FIG. 1C illustrates the headgear 100 when the assembly 120 is operating in the second operating state (e.g., the see-through or transparent mode). In the see-through or transparent mode/operating state of FIG. 1C, the controller 124 operates the shutter assembly of subassembly 122 of the assembly 120 to open such as by making or switching the LC material to be transparent. The controller 124 further operates to turn off the backlighting assembly of subassembly 122 to halt illumination of the outer screen 123. Additionally, the controller 124 acts to concurrently operate the outer screen 123 to switch from its translucent or rear-projection state to its transparent or light-transmissive state. For example, the PDLC material of the screen 123 may be switched into a transparent mode by controller 124 during the second operating state or mode. This results in the subassembly 122 including the outer screen 123 being transparent and providing a clear pathway for light from outside the shell 110 to reach the wearer's eyes 160, which allows the wearer of the headgear 100 to be able to see their surroundings without (or with minimal) obstruction and without the need for a camera and heads-up display.

In practice, the controller 124 acts to switch back and forth between the first and second operating states as shown in FIGS. 1B and 1C at a rate in the range of 24 to 60 Hz (or a greater rate). This switching speed is useful because it is above the flicker fusion rate for both the outside observer of the headgear 100 and the wearer of the mask (for eyes 160 shown in FIG. 1C). In this way, outside observers perceive the headgear 100 to be in continuously in the first operating mode of FIG. 1B with the outer screen 123 emitting light 150 while “concurrently” or over the operations of the assembly 120 the wearer of the headgear 100 perceives the headgear 100 to be continuously in the second operating mode of FIG. 1C with the outer screen 123 and other portions of the subassembly 122 (including the shutter assembly) to be transparent or clear (e.g., they do not perceive the light from the backlighting assembly).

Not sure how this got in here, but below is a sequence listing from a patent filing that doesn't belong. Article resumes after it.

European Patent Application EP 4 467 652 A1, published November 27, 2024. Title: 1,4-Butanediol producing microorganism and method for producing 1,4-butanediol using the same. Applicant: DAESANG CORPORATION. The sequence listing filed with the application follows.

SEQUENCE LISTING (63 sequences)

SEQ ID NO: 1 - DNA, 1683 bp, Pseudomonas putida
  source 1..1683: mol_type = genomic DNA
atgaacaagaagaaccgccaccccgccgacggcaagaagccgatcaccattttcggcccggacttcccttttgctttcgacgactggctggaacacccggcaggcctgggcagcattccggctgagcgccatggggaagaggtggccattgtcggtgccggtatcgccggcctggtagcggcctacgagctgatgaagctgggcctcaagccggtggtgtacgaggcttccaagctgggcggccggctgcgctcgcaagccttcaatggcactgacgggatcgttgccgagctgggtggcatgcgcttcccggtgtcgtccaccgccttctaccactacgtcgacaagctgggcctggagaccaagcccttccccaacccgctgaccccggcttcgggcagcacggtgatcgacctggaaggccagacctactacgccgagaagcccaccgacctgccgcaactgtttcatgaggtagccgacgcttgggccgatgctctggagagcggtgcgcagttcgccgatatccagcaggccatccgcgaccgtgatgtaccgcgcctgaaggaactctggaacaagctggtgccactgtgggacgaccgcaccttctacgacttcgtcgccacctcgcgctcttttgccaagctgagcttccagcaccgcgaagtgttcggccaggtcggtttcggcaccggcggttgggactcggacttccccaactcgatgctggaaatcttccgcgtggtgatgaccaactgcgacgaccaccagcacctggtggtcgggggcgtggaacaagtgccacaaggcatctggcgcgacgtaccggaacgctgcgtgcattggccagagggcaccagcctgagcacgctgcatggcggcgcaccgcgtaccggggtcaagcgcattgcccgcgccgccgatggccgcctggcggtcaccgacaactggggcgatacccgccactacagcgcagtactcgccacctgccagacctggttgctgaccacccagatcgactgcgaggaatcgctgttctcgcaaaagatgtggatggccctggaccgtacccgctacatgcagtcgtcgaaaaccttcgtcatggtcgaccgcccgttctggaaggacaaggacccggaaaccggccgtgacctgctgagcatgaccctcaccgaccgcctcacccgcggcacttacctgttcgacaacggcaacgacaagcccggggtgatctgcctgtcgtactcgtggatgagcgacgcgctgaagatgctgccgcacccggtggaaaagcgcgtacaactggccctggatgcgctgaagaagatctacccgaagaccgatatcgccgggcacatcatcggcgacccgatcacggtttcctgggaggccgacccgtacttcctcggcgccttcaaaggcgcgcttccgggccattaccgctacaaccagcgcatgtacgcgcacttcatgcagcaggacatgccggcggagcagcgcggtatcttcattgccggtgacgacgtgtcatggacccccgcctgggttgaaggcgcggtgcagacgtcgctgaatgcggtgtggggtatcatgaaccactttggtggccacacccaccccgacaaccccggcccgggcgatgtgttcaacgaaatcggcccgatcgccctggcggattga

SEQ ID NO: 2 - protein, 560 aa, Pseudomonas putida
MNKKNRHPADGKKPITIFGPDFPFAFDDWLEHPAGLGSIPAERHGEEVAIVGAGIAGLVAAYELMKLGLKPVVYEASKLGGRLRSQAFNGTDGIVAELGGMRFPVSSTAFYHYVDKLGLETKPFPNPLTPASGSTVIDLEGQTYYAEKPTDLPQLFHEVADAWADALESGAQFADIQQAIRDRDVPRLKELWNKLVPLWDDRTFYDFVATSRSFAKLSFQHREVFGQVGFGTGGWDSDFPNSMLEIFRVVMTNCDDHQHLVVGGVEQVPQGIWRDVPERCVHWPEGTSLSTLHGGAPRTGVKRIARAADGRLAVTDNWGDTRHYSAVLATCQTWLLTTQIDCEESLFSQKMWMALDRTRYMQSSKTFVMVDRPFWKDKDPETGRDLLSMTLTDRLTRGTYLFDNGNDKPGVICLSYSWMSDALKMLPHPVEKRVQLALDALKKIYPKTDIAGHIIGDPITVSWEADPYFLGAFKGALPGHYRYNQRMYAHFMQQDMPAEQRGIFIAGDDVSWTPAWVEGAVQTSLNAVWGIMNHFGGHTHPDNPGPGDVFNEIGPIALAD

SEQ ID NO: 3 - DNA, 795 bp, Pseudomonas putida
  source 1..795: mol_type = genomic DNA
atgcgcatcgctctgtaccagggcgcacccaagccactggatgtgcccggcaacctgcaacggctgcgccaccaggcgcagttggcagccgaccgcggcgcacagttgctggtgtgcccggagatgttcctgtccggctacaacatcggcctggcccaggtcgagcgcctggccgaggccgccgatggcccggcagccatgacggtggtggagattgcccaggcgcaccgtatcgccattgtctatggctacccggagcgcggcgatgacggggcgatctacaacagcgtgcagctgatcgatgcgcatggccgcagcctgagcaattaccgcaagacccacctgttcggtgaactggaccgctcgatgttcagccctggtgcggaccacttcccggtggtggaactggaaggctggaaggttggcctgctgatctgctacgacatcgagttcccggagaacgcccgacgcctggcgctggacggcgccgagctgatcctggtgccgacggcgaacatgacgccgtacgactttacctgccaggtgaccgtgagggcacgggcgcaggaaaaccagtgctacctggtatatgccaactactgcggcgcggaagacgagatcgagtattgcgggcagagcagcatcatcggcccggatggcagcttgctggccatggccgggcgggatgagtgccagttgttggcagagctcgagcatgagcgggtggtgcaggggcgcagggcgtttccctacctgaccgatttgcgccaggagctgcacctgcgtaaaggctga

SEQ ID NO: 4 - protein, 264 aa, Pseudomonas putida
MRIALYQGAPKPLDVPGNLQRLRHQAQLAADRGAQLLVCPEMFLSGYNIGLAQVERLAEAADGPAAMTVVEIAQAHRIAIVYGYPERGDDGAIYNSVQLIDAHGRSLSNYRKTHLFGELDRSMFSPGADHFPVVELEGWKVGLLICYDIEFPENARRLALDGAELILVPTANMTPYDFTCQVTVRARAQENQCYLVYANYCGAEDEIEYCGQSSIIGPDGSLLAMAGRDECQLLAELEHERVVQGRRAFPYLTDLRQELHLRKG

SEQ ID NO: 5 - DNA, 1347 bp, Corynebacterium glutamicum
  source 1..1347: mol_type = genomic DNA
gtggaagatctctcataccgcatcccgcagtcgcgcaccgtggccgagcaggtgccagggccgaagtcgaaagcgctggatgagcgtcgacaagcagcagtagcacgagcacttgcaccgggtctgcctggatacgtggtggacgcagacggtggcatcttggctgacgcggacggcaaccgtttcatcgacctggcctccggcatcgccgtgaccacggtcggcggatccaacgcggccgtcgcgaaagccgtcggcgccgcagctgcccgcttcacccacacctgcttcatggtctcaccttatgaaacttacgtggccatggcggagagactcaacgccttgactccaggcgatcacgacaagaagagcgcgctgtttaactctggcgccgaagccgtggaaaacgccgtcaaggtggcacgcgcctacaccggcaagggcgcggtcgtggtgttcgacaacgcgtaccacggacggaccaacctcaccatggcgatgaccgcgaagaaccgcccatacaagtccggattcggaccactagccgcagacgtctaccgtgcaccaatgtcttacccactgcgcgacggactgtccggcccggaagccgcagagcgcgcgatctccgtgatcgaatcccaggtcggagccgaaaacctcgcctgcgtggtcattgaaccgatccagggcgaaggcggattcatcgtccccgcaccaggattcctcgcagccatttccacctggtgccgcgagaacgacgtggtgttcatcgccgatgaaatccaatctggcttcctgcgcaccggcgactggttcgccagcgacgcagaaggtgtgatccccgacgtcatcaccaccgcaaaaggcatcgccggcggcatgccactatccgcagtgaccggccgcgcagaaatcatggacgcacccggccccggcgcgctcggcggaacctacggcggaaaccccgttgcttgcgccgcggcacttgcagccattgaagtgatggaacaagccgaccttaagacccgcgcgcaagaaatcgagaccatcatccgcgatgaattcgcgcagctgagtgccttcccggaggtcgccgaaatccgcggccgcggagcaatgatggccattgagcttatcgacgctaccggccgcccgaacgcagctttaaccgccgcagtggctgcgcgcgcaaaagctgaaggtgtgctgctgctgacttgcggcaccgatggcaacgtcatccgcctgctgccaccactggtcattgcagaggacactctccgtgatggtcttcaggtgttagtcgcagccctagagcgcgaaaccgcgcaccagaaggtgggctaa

FIG. 2 illustrates one useful embodiment of a special effects and vision assembly (or optical assembly) 210 for use in headgear, such as the helmet 100 shown in FIGS. 1A-1C. Although not shown in FIG. 2, the assembly 210 would be powered and controlled by a controller that would also, typically but not always, be included in the headgear (such as controller 124 shown in FIGS. 1A-1C or controllers 400, 500, and 600 of FIGS. 4-6). FIG. 2 is a side or end view of the assembly 210 showing the components of the assembly 210 and a person's (a person wearing the headgear) eye 205 is shown in a position relative to the assembly 210 that would occur when the headgear with the assembly 210 were in use with the eye 205 proximate (e.g., with 0.5 to 3 inches or the like) to the rear of the assembly 210 (e.g., near to the shutter assembly 230).